FRIDAY, DECEMBER 18th
WHAT TO WEAR TO HOLIDAY PARTIES, PART 4
THE SCENARIO: Your third-wave feminist hipster friend who resides in Williamsburg but also makes fun of people who reside in Williamsburg is throwing a holiday party in her studio apartment (or was it micro-loft?) Her friends will be arriving in matching leather jackets and some type of Biggie or Metallica t-shirt (brownie points or a glass of wine for the chick that wears both at the same damn time!) so you want to wear an outfit with a preppy undertone that stands out in the crowd.
THE CORE ITEM: Gap's flannel shimmer roll-sleeve henley
As a wee young lad, it wasn't visions of sugar plum fairies that danced in my head. It was GAP sweaters, emblazoned proudly with the logo. They would stare at me from the window of the stare, taunting me with their beauty and seemingly calling my name. Every Christmas, a GAP-branded gift was bestowed upon me. A baby blue ringer tee with black GAP logo. A cherry-red sweater with a cream GAP logo. A grey hoodie with a patriotic American flag print GAP logo (this one, fyi, was my absolute favorite - the epitome of high fashion!)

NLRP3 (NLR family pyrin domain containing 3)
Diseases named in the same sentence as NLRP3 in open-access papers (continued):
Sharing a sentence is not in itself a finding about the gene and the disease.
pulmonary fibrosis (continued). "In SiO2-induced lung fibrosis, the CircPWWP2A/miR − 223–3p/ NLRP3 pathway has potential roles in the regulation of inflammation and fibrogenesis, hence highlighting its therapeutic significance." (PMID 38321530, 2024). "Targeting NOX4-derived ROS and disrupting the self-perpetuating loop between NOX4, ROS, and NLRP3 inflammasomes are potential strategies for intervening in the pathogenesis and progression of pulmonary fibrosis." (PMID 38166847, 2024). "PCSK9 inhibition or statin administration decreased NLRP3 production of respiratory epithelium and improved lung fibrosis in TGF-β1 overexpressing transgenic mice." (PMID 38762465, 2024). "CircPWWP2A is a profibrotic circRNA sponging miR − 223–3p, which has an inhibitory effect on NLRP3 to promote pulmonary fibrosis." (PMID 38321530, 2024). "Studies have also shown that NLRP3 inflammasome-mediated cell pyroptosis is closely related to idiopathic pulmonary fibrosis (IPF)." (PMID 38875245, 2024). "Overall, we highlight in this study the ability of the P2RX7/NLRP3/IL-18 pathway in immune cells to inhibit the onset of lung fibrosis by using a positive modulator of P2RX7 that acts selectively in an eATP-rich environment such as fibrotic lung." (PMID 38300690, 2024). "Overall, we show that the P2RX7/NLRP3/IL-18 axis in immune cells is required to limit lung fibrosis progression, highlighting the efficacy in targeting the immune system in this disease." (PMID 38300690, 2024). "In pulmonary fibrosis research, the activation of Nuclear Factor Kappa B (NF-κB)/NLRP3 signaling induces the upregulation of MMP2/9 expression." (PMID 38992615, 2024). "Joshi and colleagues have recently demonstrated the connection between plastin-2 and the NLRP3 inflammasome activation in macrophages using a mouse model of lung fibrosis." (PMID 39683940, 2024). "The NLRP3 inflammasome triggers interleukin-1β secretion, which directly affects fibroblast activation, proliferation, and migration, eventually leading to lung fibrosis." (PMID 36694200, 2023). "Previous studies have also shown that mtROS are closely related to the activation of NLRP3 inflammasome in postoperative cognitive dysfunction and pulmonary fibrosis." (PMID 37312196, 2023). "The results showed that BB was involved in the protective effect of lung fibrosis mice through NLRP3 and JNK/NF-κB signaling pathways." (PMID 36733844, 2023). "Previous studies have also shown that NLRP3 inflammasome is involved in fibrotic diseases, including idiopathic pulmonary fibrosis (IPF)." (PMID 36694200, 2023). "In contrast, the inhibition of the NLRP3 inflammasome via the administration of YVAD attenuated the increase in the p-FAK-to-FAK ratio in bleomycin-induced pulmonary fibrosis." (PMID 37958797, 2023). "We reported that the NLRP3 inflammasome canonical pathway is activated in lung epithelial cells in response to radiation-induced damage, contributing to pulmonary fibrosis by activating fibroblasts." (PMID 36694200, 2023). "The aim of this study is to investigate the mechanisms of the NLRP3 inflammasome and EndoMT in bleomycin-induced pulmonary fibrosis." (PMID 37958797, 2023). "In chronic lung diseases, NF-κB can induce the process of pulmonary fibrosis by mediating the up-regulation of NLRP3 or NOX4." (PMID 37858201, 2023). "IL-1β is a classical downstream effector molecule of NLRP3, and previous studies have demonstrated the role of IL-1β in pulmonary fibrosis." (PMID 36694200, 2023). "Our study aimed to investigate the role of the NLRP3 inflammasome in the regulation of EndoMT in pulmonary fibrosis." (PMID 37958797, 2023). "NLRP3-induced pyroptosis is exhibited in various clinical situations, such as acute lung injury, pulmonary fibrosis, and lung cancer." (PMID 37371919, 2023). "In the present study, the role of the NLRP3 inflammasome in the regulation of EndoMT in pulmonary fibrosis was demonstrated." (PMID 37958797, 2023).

And while the GAP logo still speaks loud and clear to me from varying t-shirts at my local store, I'm here to direct you toward more fashion-forward staples, and this outfit of head-to-toe GAP magic nails that.
The subtle hints of Lurex shimmer peaking through this traditional plaid make this a wardrobe staple for seasons to come (and it's only $54!) The denim skirt pairs pretty with plaids and looks cuter than a baby's ass with black suede Chelsea boots.
Because the weather outside is getting frightful, let's toss in a wool-trimmed parka (this one is GREAT) and some tights. Top it all off with the red beanie pictured and you're good to go, girl. PLUS, DID I MENTION EVERYTHING IS UNDER $100!
Methinks you should wear this to your cool Williamsburg friend's Christmas Eve party. So what if those hipsterz scoff at GAP - you were born and raised in New York City before those assface transplants even knew what Brooklyn was.